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A Letter to Parents on Music and Movement

What We Do and Why

 

We do a lot of singing and creative movement in our program. Singing and moving to music give the children a chance to move freely, practice new skills, and feel good about what their bodies can do. The children love our daily time for singing together, and it helps them develop the ability to cooperate in a group. Here are some of the things we do to encourage a love for music and movement: 
 

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Letter to Parents on the Library

What We Do and Why


The library area is an essential part of our program and of your child's life. It's where children gain the foundations for reading and writing. It's also a place where children can relax and enjoy the wonderful world of children's literature.
We encourage children to use the library on their own. We invite them to look at books, to listen to taped stories, and to scribble and "write" throughout the day. We also work with children one- on-one and in small groups. Sometimes children dictate stories to us, which we record in "books."
Every day we read stories to the children. We read books to introduce new ideas, to develop pre- reading skills, to help children deal with problems, and mostly to develop a love of books.

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A Letter to Parents on Sand and Water Play

What We Do and Why


Although you're probably used to your children splashing in the bathtub and digging in a sandbox at the playground, you may be surprised to know that the sand and water area is an important part of our classroom. This is because sand and water aren't just fun - they're also a natural setting for learning.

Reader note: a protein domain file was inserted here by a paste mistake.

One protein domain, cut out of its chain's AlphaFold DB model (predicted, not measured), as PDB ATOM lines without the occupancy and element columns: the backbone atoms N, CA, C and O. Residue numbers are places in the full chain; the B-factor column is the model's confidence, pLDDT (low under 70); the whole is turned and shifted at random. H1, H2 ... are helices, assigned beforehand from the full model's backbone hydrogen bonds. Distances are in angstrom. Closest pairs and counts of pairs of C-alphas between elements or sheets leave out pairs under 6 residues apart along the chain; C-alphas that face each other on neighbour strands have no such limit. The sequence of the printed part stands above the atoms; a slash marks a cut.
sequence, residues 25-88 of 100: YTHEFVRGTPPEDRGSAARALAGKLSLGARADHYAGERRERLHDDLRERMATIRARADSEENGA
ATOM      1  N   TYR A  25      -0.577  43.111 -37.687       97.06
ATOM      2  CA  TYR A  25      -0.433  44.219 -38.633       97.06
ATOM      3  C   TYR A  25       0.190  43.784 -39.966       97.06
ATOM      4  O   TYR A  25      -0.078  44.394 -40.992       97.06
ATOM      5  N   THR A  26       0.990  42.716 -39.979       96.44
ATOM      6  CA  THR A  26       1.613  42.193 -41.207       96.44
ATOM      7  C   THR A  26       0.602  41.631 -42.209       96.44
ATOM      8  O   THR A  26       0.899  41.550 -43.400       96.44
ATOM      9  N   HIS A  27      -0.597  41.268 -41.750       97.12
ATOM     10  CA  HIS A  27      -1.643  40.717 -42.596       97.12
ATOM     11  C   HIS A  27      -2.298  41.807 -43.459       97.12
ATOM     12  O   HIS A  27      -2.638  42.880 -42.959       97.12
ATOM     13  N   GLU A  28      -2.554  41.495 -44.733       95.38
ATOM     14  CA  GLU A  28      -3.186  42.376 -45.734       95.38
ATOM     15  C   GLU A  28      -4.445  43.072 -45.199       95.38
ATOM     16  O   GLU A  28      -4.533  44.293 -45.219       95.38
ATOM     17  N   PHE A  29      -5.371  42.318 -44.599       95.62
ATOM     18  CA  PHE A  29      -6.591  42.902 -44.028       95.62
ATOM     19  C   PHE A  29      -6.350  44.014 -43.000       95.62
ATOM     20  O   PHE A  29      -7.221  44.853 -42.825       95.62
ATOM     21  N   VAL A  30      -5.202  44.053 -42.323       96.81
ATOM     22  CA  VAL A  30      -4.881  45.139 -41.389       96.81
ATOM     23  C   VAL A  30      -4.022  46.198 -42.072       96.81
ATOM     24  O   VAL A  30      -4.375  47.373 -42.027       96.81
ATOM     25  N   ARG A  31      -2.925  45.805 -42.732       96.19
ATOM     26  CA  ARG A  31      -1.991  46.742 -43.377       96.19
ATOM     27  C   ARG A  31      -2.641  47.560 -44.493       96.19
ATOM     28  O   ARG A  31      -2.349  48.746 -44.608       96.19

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A Letter to Parents on Art

What We Do and Why


Art is an important part of our curriculum. Every day, children find a variety of art materials available on our shelves. Drawing, painting, cutting, pasting, and playing with playdough are not only enjoyable but also provide important opportunities for learning. Children express original ideas and feelings, improve their coordination, develop small muscle skills, learn to recognize colors and textures, and develop creativity and pride in their accomplishments by exploring and using art materials.

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A Letter to Parents on Table Toys

What We Do and Why


Table toys include puzzles, various table blocks, and other small construction materials such as Legos, and collections of objects (including shells, bottle caps, and buttons). When children use table toys, they learn many new skills and concepts, including:

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A Letter to Parents on Dramatic Play (House Corner / Kitchen)

What We Do and Why


The Kitchen play area is a very important part of our classroom. The work children do in the house corner is called dramatic play or pretend play. In the house corner children take on a role and recreate real-life experiences. They use props and make-believe about a wide variety of topics.

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A Letter to Parents on Blocks

What We Do and Why


Blocks, the hard wood units that come in proportional sizes and shapes, are one of the most valuable learning materials in our classroom. When they build with blocks, children learn about sizes and shapes, spatial relationships, math concepts, and problem solving. When children lift, shove, stack, and move blocks, they learn about weight and size. Each time they use blocks, they are making decisions about how to build a structure or solve a construction problem.